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Professor Stern's figures are in a footnote in the forthcoming article, "We Cannot Make a Silk Purse out of a Sow's Ear: Eugenics in the Hoosier Heartland, 1900-1960" , 103 (March, 2007) (B051015)."I derived the figure of 2, 000 by adding up the 1, 576 sterilizations reported by the Indiana Department of Mental Health for the period 1936 to 1962, the 308 operations listed in the Fort Wayne annual reports for the fiscal years 1927-1928 to 1935-1936 (as complied by ISA archivist Vicki Casteel), the 144 sterilization orders approved by the Muscatatuck Board of Trustees from 1937 to 1953, the 35 sterilizations listed in the Logansport annual reports from 1931 to 1943 (when they appear to end), the 7 salpingectomies listed in the Indiana Girls' School annual reports from 1927 to 1933, and several redacted Fort Wayne patient records listing sterilizations dated 1933 to 1975.(1) Various laws were enacted based on this belief. Frank Hanly approved first state eugenics law making sterilization mandatory for certain individuals in state custody.(3) Sterilizations halted 1909 by Governor Thomas R. (4) Side two: Indiana Supreme Court ruled 1907 law unconstitutional 1921, citing denial of due process under Fourteenth Amendment.(9) Notes: (1) In a paper presented in 1879 to the Social Science Association of Indiana, Harriet Foster claimed that imbeciles and the feeble-minded often inherit their conditions. Mc Culloch claimed his study proved human degradation through heredity. (Bloomington & Indianapolis, 1994), 1341-1342 (B050857). The first three secretaries of the Board of State Charities established heredity as a key to pauperism, crime, and mental problems in official state publications.Foster stated that "intermarriage of consanguineous persons, and intemperance of one or both parents, " are the most frequent reasons certain people have mental problems. Mc Culloch concluded mental weakness, pauperism, licentiousness, and poor morals stemmed from genetics. Each child tends to the same life, reverts when taken out." Oscar C. The author of the article, Robert Horton, then at the Indiana State Archives, claimed, "the rhetoric of Mc Culloch's work is enough to raise suspicions about the quality of his research." A record on Robert Ross in Mc Culloch's book calls Ross a man of low cunning and noted that he "seduced all his daughters and made them his mistresses." A case history of the same man in the Family Service Association of Indianapolis described Ross as a "very industrious sober man, " an assessment that his employer and minister confirmed. During their tenures from 1889 to 1822, , produced quarterly, was filled with constant examples of pauperism, crime, and mental problems being traced to heredity. IUPUI Professor Jason Scott Lantzer has provided citations for the laws passed during this period of time.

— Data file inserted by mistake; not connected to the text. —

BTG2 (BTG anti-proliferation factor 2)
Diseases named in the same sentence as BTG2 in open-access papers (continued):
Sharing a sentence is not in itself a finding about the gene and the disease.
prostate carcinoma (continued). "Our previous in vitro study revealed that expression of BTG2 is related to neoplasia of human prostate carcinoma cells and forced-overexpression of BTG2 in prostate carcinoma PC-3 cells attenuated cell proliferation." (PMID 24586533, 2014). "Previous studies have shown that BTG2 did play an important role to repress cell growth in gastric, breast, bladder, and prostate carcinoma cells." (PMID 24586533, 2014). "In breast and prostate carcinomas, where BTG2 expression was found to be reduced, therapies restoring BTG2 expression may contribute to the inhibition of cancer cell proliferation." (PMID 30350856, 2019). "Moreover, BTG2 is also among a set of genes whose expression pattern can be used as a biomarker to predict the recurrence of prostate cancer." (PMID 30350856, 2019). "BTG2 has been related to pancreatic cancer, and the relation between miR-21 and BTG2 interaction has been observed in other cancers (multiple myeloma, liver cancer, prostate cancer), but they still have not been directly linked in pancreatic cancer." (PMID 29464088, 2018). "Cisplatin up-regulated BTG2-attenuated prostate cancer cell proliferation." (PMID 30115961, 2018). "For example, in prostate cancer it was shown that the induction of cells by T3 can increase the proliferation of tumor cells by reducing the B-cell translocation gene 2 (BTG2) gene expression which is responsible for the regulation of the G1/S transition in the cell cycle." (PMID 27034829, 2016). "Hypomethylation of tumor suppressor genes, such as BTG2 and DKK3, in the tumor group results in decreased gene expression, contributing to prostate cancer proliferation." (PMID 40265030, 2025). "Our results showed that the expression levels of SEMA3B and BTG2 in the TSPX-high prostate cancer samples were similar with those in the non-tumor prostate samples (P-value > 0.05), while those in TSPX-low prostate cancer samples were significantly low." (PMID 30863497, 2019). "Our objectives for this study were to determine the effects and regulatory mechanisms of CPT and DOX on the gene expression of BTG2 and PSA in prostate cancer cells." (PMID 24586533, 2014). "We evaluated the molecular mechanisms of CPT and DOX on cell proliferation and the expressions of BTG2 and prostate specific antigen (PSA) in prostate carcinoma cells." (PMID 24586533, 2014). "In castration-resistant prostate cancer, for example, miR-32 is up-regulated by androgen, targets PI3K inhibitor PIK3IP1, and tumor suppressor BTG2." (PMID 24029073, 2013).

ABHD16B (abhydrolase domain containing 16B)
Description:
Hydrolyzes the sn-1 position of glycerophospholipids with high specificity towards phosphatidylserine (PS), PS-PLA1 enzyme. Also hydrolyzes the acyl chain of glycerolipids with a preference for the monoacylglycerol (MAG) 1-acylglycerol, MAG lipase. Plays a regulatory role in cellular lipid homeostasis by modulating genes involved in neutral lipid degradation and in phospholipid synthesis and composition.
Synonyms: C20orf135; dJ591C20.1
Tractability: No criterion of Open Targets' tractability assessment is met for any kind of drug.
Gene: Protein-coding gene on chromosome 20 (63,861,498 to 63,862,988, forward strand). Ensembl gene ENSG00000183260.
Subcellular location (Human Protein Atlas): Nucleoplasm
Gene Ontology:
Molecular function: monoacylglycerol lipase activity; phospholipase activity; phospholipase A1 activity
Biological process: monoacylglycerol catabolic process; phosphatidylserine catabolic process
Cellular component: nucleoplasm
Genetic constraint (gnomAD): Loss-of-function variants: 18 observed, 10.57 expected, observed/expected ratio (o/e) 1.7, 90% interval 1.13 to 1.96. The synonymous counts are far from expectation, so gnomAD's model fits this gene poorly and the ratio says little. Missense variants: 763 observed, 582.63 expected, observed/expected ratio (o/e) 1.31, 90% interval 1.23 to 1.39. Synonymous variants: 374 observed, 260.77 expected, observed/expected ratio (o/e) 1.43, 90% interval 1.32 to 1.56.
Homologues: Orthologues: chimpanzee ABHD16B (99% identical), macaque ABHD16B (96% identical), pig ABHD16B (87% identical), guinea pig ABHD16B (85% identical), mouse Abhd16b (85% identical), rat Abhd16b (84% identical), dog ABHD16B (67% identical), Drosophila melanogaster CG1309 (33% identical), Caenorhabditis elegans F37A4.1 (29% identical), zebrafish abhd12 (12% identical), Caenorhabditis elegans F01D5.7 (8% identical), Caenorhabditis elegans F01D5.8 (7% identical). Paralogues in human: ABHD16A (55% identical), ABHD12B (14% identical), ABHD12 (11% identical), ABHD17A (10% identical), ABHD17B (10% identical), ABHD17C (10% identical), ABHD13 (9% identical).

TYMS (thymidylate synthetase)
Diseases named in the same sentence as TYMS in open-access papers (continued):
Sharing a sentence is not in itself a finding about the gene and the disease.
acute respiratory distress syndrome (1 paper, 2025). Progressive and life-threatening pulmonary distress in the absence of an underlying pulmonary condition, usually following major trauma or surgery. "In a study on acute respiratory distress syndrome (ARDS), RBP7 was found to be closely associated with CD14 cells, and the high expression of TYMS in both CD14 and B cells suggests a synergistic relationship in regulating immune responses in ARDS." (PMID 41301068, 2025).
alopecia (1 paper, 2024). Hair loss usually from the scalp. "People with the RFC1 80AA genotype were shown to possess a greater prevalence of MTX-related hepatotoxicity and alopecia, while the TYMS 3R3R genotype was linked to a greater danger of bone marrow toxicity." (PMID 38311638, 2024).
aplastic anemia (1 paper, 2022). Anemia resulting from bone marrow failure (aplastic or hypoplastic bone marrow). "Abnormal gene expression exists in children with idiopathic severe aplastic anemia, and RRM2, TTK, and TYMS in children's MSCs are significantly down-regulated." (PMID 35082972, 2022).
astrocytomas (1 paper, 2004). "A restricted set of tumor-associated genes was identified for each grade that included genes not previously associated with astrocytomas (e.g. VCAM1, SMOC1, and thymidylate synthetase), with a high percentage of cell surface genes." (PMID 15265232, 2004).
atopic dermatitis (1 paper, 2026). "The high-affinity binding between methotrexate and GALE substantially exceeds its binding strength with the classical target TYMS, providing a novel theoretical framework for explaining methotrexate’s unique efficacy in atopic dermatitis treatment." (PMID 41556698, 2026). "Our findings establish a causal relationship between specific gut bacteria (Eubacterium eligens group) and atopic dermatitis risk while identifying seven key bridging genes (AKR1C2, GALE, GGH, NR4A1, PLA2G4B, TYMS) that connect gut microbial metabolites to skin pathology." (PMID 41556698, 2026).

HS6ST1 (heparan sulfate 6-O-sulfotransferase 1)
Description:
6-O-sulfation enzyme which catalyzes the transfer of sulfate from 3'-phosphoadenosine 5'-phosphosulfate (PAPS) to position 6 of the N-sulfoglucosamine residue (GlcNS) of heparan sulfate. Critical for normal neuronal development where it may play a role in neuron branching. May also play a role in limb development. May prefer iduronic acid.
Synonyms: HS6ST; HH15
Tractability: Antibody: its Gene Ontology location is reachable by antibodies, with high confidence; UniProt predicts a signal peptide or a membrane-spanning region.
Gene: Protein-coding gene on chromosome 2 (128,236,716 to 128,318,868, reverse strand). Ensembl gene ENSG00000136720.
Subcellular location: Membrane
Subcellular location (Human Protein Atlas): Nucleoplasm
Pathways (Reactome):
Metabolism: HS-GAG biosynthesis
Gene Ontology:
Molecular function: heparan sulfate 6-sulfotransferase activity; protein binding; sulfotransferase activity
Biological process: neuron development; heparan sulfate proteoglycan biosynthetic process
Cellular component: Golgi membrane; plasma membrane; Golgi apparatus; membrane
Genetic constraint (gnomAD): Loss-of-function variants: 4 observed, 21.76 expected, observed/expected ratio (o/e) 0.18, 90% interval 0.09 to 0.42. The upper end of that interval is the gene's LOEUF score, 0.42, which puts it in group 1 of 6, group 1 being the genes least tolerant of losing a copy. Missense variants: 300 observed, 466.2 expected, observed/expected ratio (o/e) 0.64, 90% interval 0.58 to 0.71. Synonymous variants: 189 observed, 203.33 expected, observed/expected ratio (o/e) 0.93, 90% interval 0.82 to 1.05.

From 1943-1963, Indiana conducted 1, 193 sterilizations.There are several other sources that record the number sterilizations that occurred over a short period of time as well. Sharp of the Indiana State Reformatory claimed in a 1909 pamphlet to have sterilized around 500 inmates from 1899 to 1909. Official numbers from this time period are difficult to find, and Osgood's tally has not been verified.These operations took place before and after the 1907 law that legalized the procedure. From the passage of the 1931 law until May 1934, 141 persons were sterilized under the 1931 law. Potter Harshman, "Medical and Legal Aspects of Sterilization in Indiana, " reprinted from the held at New York City, May 26-May 29, 1934 (B050858).Julius Paul, "State Eugenic Sterilization History: A Brief Overview, " Jonas Robitscher, ed., (Springfield, IL, 1973) (B051012).Professor Alexandra Minna Stern of the University of Michigan estimated around 2, 000 people were sterilized under Indiana law.

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